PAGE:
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Lab 5 (4)

Page history last edited by David S 6 years, 2 months ago

a. With the standard font, what is the longest message you can write across one line of the display? How many lines can you write?

 

✔ One line of the display can write 14 characters. I found this by making it print “Hello, Worldsa5” to ensure that the exclamation mark does not extend the line by using a smaller amount of space. The display can also write 6 lines (in total).

 

a. Include the code that you had to insert to do this in your lab writeup. 

 

✔ File dataFile = SD.open("datalog.txt",FILE_WRITE);

 

// if the file is available, write to it:

if (dataFile) {

dataFile.println(“He who must not be named!”);

// close the file:

dataFile.close();

Serial.println("done.");

} else {

// if the file didn't open, print an error:

Serial.println("error opening datalog.txt");

}

 

dataFile = SD.open("datalog.txt");

if (dataFile) {

while (dataFile.available()) {

Serial.write(dataFile.read());

}

dataFile.close();

}

// if the file isn't open, pop up an error:

else {

Serial.println("error opening datalog.txt");

}

}

 

b. Explain what would you do differently to insert the same text string, but at the beginningof the file (without over-writing the current contents). You don't have to code this: just explain the process. If you're interested and have time make it work, show us your program.

 

Hm, this would overwrite the contents already there. The idea is to insert a specific text string at the beginning of the file, without losing the data that's already there. You need to store that data somewhere else first, write in the new text string, and then replace the original data (now at the end).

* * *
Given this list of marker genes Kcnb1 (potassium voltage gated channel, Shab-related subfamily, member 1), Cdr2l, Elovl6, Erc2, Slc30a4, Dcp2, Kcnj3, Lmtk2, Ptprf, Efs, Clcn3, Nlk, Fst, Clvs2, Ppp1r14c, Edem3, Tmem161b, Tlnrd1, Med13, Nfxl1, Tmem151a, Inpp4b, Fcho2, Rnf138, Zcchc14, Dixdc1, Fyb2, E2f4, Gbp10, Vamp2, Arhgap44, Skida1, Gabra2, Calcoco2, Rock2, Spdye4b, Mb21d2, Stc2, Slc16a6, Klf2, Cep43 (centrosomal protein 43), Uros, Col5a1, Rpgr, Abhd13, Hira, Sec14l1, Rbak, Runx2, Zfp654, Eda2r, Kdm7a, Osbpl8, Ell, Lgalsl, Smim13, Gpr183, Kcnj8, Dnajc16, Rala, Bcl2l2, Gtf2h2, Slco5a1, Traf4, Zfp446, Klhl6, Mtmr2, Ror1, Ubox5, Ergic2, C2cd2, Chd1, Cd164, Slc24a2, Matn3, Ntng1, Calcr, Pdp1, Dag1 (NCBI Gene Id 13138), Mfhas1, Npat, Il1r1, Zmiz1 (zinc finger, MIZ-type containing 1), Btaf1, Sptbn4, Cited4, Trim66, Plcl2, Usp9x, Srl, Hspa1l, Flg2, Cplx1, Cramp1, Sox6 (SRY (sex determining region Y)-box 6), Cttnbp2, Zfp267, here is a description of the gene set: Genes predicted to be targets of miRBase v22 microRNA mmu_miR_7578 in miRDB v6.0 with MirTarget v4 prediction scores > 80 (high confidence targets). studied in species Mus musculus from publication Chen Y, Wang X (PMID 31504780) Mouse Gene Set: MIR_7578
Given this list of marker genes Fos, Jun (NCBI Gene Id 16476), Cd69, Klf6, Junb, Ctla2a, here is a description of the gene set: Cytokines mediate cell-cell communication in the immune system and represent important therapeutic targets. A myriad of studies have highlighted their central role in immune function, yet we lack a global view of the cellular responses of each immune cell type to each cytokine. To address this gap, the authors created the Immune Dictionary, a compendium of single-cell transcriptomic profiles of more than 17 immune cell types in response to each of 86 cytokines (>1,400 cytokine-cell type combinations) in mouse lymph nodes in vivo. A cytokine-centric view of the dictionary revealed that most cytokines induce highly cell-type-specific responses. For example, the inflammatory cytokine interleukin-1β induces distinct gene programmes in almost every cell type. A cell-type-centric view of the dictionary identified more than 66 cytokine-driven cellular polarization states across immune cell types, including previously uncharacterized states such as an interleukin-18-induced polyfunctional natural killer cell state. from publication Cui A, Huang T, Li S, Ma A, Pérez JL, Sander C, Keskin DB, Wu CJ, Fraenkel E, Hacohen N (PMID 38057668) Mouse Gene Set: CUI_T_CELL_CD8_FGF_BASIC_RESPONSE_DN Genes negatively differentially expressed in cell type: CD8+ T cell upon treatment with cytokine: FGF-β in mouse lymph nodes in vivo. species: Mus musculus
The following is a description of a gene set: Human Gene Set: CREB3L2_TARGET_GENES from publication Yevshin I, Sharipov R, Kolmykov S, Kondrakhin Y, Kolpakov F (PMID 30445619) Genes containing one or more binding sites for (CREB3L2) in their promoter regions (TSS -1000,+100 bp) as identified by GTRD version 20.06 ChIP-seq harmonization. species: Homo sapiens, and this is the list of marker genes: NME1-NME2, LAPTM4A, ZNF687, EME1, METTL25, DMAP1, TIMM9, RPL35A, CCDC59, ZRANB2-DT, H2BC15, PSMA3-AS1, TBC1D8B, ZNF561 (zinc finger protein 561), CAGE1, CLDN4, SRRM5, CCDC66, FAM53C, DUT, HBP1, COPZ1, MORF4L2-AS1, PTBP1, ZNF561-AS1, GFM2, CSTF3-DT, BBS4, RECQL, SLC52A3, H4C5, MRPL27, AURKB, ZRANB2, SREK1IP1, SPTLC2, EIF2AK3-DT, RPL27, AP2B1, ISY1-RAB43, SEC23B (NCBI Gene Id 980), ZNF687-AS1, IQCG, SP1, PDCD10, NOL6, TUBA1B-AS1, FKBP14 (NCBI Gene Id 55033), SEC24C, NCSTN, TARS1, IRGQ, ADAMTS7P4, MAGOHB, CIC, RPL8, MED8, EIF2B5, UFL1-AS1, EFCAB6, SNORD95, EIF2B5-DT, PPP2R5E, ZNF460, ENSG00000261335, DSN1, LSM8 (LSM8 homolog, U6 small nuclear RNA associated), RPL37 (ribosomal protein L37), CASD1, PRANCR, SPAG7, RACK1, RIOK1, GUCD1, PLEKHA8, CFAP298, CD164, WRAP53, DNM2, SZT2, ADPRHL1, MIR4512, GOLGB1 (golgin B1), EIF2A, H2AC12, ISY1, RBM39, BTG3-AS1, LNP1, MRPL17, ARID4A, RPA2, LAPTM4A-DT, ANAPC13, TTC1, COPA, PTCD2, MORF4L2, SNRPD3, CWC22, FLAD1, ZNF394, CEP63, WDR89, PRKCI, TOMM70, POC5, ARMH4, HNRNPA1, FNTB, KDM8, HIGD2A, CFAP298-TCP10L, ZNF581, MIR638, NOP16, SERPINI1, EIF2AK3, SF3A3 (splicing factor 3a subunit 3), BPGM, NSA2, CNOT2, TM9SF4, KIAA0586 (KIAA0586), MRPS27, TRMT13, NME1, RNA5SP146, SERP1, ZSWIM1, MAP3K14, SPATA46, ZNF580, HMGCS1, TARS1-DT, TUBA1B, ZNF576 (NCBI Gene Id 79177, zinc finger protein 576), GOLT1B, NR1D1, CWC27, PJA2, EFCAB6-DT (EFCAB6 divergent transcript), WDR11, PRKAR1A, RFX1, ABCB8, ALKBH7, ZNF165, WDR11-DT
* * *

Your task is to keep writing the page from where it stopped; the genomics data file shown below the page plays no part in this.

The code to do this would be to replace the dataFile.println(“…”) to:

dataFile.seek(0);

dataFile.print(“…”);

 

c. Now tell us if your approach would work if the file were larger than your Arduino's memory (which is 2.5KB). If not, how could you work around that limitation?

 

Again, the idea is not to overwrite the data already in the file. Think about ways to do the preceding without knowing the size of the text string that you want to include: would it over-run the SRAM? Could you use any of the SD!  file commands?

 

When the message is created with the following code:

int counter = 0;

(int capacity = 2000;)

dataFile.seek(0);

while(counter < capacity) {

dataFile.print(“H”);

counter++;

}

the result is that the entire file is overwritten to contain only “H”s.

 

a. Post your code.

 

✔ #include <SPI.h>

#include <Adafruit_GFX.h>

#include <Adafruit_PCD8544.h>

#include <SPI.h>

#include <SD.h>

 

#define CONTRAST 50

//On the Arduino Micro, the SS pin is defined in software as pin 17.

const int chipSelect = 17;

 

// pin 7 - Serial clock out (SCLK)

// pin 6 - Serial data out (DIN)

// pin 5 - Data/Command select (D/C)

// RST and CS are not connected to Arduino, and as such are listed as pin -1.

 

 

Adafruit_PCD8544 display = Adafruit_PCD8544(7,6,5,-1,-1);

 

void setup()

{

// initialize the serial communications:

Serial.begin(9600);

delay(1000); //this 1 second delay isn't strictly speaking necessary, but it seems to smooth over the USB serial monitor a bit.

while (!Serial) {

; // wait for serial port to connect. Needed for Leonardo only

}

Serial.print("Initializing SD card...");

pinMode(17, OUTPUT); //set SS pin as output.

// see if the card is present and can be initialized:

if (!SD.begin(chipSelect)) {

Serial.println("Card failed, or not present");

// don't do anything more:

return;

}

Serial.println("card initialized.");

File dataFile = SD.open("test.txt");

display.begin();

display.clearDisplay();

display.setContrast(CONTRAST);

display.setCursor(0,0);

if(dataFile) {

while(dataFile.available()) {

display.print(dataFile.read());

}

}

display.display();

}

void loop()

{

}

 

Comments (1)

David S said

at 7:43 pm on Aug 19, 2014

Good job, only think about how to answer the text string question again.

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